|701 by topic|
|Ab urbe condita||1454|
|Balinese saka calendar||622–623|
|Chinese calendar||庚子年 (Metal Rat)
3397 or 3337
— to —
辛丑年 (Metal Ox)
3398 or 3338
|- Vikram Samvat||757–758|
|- Shaka Samvat||622–623|
|- Kali Yuga||3801–3802|
|Japanese calendar||Taihō 1
|Minguo calendar||1211 before ROC
|Seleucid era||1012/1013 AG|
|Thai solar calendar||1243–1244|
827 or 446 or −326
— to —
828 or 447 or −325
|Wikimedia Commons has media related to 701.|
Year 701 (DCCI) was a common year starting on Saturday (link will display the full calendar) of the Julian calendar. The denomination 701 for this year has been used since the early medieval period, when the Anno Domini calendar era became the prevalent method in Europe for naming years.
- Raginpert dies, and the deposed king Liutpert (see 700) returns to the throne of the Lombards. Raginpert's son Aripert captures Liutpert at his capital in Pavia, and has him strangled in his bath. Aripert becomes new ruler of the Lombard Kingdom in Italy.
- King Ergica dies, possibly assassinated in a plot led by Roderic. He is succeeded by his son Wittiza as king of the Visigoths (approximate date).
- Asparukh, founder of the First Bulgarian Empire, dies after a 20-year reign. He is succeeded by his son Tervel, who becomes ruler (khan) of the Bulgarians.
- Battle of Dayr al-Jamajim: Caliph Abd al-Malik ibn Marwan sends Syrian troops to reinforce the Muslim army of Al-Hajjaj ibn Yusuf. He faces a 200,000-man army under Abd al-Rahman ibn Muhammad ibn al-Ash'ath near Kufa (modern Iraq). Al-Ash'ath is defeated, and his rebellion against the Umayyad Caliphate fails.
- Arab conquest of Armenia: Umayyad prince Muhammad ibn Marwan invades the Byzantine Armenian provinces east of the Euphrates; local commander Baanes surrenders before a large Arab army, and the population accepts a Muslim governor.
- Muslims from the Arabian Peninsula destroy the then-Axum-controlled port of Adulis, thus causing the decline of Ethiopian Christianity on the African Red Sea coast (approximate date).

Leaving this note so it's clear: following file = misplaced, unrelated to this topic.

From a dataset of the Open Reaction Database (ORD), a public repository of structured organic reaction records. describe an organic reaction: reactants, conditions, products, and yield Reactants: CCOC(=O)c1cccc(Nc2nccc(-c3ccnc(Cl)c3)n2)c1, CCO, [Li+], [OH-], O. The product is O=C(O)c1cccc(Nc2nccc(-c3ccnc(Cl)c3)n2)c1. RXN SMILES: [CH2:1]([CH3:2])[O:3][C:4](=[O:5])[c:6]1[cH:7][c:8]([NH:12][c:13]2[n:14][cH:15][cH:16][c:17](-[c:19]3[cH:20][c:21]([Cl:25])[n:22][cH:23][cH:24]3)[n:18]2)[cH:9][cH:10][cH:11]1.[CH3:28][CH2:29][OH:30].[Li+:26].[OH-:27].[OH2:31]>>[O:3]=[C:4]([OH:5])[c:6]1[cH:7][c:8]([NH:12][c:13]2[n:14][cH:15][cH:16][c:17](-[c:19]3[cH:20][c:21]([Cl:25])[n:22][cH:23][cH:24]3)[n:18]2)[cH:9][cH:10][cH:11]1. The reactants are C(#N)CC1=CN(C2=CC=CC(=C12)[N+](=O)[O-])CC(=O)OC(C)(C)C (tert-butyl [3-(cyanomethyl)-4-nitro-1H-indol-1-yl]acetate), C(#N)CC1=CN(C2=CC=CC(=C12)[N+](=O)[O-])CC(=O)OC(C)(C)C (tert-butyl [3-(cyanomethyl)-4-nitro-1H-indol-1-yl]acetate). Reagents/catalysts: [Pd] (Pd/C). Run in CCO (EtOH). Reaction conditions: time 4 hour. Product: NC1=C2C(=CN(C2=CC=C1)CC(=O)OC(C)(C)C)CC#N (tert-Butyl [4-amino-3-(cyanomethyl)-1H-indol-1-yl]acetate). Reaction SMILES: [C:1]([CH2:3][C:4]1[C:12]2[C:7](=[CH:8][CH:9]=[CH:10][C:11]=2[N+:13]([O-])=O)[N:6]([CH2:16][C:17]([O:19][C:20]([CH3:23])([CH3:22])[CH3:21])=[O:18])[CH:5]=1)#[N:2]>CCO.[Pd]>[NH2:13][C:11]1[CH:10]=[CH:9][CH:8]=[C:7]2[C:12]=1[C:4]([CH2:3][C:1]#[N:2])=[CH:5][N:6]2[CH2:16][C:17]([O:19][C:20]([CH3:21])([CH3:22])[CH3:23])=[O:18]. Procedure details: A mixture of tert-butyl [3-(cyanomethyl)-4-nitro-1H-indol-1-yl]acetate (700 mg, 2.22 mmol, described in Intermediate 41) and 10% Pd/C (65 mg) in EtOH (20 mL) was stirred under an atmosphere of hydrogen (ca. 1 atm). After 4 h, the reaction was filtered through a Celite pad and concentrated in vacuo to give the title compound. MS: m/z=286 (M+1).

- Arab merchants introduce Oriental spices into Mediterranean markets. Muslim merchant vessels visit the Maluku Islands (South East Asia) for the first time (approximate date).
- The Gagakuryo (Bureau of Court Music) is formed at the Imperial Court in Kyoto. Numerous types of music and dance are performed.
- Emperor Monmu becomes sole proprietor of all the nation's land, through a codification of political law (Code of Taihō).
- September 8 – Pope Sergius I dies at Rome after a 14-year reign. He is succeeded by John VI as the 85th pope of the Catholic Church.
- Kōmyō, empress of Japan (d. 760)
- Li Bai (also Li Po), Chinese poet (d. 762)
- Shōmu, emperor of Japan (d. 756)
- Yazid III, Muslim caliph (d. 744)
- Asparukh, ruler of the Bulgarian Empire
- Ergica, king of the Visigoths (or 703)
- Li Chongrun, prince of the Tang Dynasty (b. 682)
- Li Xianhui, princess of the Tang Dynasty (b. 685)
- September 8 – Pope Sergius I
- Raginpert, king of the Lombards
- Yeon Namsan, military leader of Goguryeo (b. 639)
- Venning, Timothy, ed. (2006). A Chronology of the Byzantine Empire. Palgrave Macmillan. p. 188. ISBN 1-4039-1774-4.
- Treadgold, Warren T. (1997), A History of the Byzantine State and Society, Stanford, CA: Stanford University Press, p. 339, ISBN 0-8047-2630-2
- Benito Ortolani (1995). The Japanese Theatre: Shamanistic Ritual to Contemporary Pluralism. Princeton University Press, pp. 40–41. ISBN 978-0691043333
- Venning, Timothy, ed. (2006). A Chronology of the Byzantine Empire. Palgrave Macmillan. p. 189. ISBN 1-4039-1774-4.